[cryptography] Number of hash function preimages

Marsh Ray marsh at extendedsubset.com
Fri Mar 9 11:17:27 EST 2012


On 03/09/2012 05:25 AM, Florian Weingarten wrote:
> Hello list,
>
> first, excuse me if my questions are obvious (or irrelevant).

I am interested in these questions too.

This is what I pick up from following the SHA-3 list. Someone else 
please jump in if I'm off the mark.

> I am interested in the following questions. Let h be a cryptographic
> hash function (let's say SHA1, SHA256, MD5, ...).
>
> 1) Is h known to be surjective (or known to not be surjective)? (i.e.,
> is the set h^{-1}(x) non-empty for every x in the codomain of h?)

Assuming the domain of x is all messages that are well-defined as input 
(typically all bit strings less than 2^64 bits in length).

It is not known, but it is expected to be statistically very likely 
since h is expected to be a good approximation of a random function 
mapping from >2^(2^64) possible messages down to 2^256 possible hash values.

> 2) Is it known if every (valid) digest has always more than one
> preimage? To state it otherwise: Does a collision exist for every
> message? (i.e., is the set h^{-1}(x) larger than 1 for every x in the
> image of h?).

Again, my impression is that it is believed statistically certain but 
not proven.

> 3) Are there any cryptographic protocols or other applications where the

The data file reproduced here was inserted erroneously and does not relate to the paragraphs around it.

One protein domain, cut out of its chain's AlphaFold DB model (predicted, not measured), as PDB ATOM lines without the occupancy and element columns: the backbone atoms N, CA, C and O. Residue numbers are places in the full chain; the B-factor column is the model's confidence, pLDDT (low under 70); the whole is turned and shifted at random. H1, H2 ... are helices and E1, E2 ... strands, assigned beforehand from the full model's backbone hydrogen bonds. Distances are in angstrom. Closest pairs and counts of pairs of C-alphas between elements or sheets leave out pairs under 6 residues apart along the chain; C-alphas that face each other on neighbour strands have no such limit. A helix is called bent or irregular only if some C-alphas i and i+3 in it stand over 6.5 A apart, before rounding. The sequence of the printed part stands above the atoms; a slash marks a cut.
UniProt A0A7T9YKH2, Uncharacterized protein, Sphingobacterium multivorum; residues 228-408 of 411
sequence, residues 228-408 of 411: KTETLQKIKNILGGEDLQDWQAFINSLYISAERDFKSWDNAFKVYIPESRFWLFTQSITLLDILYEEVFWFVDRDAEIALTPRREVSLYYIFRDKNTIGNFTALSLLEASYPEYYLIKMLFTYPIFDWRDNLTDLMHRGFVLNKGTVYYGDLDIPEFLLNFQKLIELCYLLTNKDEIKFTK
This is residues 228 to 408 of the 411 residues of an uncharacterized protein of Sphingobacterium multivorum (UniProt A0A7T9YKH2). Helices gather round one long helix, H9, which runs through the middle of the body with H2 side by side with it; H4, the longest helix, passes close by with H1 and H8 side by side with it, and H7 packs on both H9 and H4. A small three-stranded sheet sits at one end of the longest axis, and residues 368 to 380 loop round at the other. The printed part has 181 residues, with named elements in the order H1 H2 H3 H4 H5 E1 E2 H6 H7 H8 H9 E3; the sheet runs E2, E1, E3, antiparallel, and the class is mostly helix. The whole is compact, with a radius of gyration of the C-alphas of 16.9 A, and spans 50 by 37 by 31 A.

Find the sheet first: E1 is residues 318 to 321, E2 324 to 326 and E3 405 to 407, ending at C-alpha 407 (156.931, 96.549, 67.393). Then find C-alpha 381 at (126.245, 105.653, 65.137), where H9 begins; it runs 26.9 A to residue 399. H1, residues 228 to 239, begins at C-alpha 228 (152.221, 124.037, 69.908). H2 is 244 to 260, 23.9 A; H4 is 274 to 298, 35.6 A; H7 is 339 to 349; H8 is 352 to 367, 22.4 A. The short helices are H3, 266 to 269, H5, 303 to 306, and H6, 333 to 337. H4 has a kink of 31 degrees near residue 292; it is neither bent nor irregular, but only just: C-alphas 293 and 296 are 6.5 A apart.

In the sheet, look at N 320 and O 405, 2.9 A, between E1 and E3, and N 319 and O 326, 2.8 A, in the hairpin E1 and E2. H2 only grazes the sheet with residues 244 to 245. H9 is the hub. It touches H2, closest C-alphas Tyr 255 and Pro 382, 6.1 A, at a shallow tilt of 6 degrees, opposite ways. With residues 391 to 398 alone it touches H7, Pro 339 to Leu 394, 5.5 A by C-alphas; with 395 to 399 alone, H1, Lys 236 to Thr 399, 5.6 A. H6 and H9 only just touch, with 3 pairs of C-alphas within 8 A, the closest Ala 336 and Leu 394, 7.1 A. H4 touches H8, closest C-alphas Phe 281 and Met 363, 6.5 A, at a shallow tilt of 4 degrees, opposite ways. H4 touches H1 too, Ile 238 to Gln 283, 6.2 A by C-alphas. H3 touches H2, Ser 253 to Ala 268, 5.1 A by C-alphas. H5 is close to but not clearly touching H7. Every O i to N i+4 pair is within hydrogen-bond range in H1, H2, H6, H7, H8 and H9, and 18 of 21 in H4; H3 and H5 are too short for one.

> answers to 1) or 2) are actually relevant?

I suspect that any proof of (1) or (2) could translate into a weakness 
of the hash function. For (1) hash values should be unrelated (collision 
resistance) and the codomain is supposed to be too large to enumerate 
(brute force resistance). In (2) given only a hash value we're not 
supposed to be able to learn anything definite about the preimages it 
may or may not have (one wayness).

So perhaps the inability provide more than statistical guarantees is a 
necessary part of basic hash function security.

Also, a lot of interesting things happen with current hash functions if 
you restrict the domain of input messages, even in ways that are likely 
to occur in practice (such as to only very short messages, or messages 
with many blocks of fixed text at the end).

- Marsh



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